by Br Julian McDonald cfc

Jesus, tired out from the trip, sat down by the well. It was about noon. While his disciples had gone off to buy provisions, a Samaritan woman came to draw water, and Jesus said to her: “Give me a drink.” Astonished, the Samaritan woman said to him. “You’re a Jew. How can you ask me, a Samaritan, and a woman at that, for a drink?” Jesus replied: “Ah, if only you recognised God’s gift, and who it is that is asking you for a drink, you would have asked him instead, and he would have given you living water.” John 4, 5-42

Today’s gospel story of the encounter at a village well between Jesus and a Samaritan woman is one that has been repeated in a multitude of different ways in every known culture. It resonates in the mind and heart of every decent person who has even an ounce of compassion, tolerance and open-heartedness. We have all experienced people who are obsessed with passing on to the younger generation the bitterness of family feuds or fanning the flame of prejudice that divides communities and even keeps different racial and religious groups apart.

A chance meeting between Jesus and an unnamed Samaritan woman immediately brings to the surface the suspicion and distrust with which their two cultures had indoctrinated them. They begin to spar with one another and trade insults from the moment when they are within earshot. However, Jesus’ refusal to engage in a slanging match leads them to find the common ground of dialogue, which leads to a sea change in the woman’s life and stuns the petty-minded disciples who can’t comprehend what they have witnessed.

From another perspective, we can view this story as an allegory or an extended metaphor of the great thirst in us for satisfaction and fulfilment that can be slaked only by the one who loved us into existence. While Augustine articulated that when he said: “You have made us for yourself, Oh Lord, and our hearts are restless until they rest in you”, John, in today’s gospel revels in the symbol and image of water to impress on us God’s longing for us to respond to the invitation to come and be refreshed and have our thirst for God fully satisfied.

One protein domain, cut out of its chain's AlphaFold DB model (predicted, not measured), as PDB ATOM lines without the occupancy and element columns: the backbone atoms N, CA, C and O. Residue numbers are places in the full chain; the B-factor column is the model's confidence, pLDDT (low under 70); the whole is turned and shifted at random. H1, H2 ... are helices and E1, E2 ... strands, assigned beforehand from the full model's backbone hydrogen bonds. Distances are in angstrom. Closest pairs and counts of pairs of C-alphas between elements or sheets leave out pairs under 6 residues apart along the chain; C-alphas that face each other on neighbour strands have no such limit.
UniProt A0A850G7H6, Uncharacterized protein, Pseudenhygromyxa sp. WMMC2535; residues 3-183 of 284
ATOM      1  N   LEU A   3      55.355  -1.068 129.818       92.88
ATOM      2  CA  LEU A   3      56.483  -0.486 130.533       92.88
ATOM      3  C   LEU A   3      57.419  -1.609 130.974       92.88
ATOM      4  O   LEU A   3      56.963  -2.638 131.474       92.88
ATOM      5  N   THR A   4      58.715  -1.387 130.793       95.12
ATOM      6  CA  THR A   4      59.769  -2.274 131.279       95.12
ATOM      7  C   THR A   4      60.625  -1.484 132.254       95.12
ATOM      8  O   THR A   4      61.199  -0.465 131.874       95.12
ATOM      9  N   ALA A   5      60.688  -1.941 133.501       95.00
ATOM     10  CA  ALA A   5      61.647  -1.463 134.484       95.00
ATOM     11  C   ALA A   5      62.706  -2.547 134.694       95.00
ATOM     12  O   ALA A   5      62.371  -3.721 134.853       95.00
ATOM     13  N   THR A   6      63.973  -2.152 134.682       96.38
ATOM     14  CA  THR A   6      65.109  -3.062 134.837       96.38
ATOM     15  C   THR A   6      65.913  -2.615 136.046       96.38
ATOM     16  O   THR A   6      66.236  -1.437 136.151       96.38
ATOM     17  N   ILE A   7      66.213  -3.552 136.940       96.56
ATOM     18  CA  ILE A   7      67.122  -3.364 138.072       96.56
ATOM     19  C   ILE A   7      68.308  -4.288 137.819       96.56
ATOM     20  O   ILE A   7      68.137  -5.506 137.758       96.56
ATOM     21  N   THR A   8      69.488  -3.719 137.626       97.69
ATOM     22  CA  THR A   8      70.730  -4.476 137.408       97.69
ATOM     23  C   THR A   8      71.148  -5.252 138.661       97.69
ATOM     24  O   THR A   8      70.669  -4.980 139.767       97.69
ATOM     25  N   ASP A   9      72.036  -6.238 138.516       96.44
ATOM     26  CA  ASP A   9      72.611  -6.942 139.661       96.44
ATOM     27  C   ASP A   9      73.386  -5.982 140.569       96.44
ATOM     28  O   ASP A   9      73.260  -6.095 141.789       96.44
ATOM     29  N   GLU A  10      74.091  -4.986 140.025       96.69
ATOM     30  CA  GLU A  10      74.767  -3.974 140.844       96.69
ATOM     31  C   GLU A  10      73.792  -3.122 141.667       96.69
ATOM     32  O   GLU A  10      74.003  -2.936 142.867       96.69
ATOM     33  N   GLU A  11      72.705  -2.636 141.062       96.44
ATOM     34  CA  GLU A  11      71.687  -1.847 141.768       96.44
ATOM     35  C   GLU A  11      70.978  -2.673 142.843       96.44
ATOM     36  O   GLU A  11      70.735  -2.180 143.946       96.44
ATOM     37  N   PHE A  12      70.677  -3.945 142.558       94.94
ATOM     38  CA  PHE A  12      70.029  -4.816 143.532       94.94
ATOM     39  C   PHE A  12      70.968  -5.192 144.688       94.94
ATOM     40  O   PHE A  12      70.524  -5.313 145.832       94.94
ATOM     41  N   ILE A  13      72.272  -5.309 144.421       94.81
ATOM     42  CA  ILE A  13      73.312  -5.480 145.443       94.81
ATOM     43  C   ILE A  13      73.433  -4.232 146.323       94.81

But, back to the readings. The symbol and imagery of water run through all three of today’s readings like a stream weaving its way through the countryside. In the first reading we see Moses, at God’s direction and to save his reputation, striking the rock, a little doubtfully, with his staff: “Strike the rock, and water will flow from it for the people to drink” (Exodus 17, 6). Then, in the second reading from Romans, Paul proclaims that “the love of God has been poured into our hearts by the Holy Spirit” (Romans 5, 5). Finally, the gospel is flooded with images of water. Jacob’s well is where Jesus and the woman meet; the exchange between them is dripping with references to water: “The water that I will give will become a spring that will provide life-giving water and give eternal life” (John 4, 14).

Despite the verbal jousting between Jesus and the woman about the relative merits of the Jewish and Samaritan religions, the woman, in sharp contrast to the disciples, grasps Jesus’ message, forgets the physical thirst that brought her to the well, and heads off to the town to tell whoever will listen to her that she has met the long-awaited Messiah.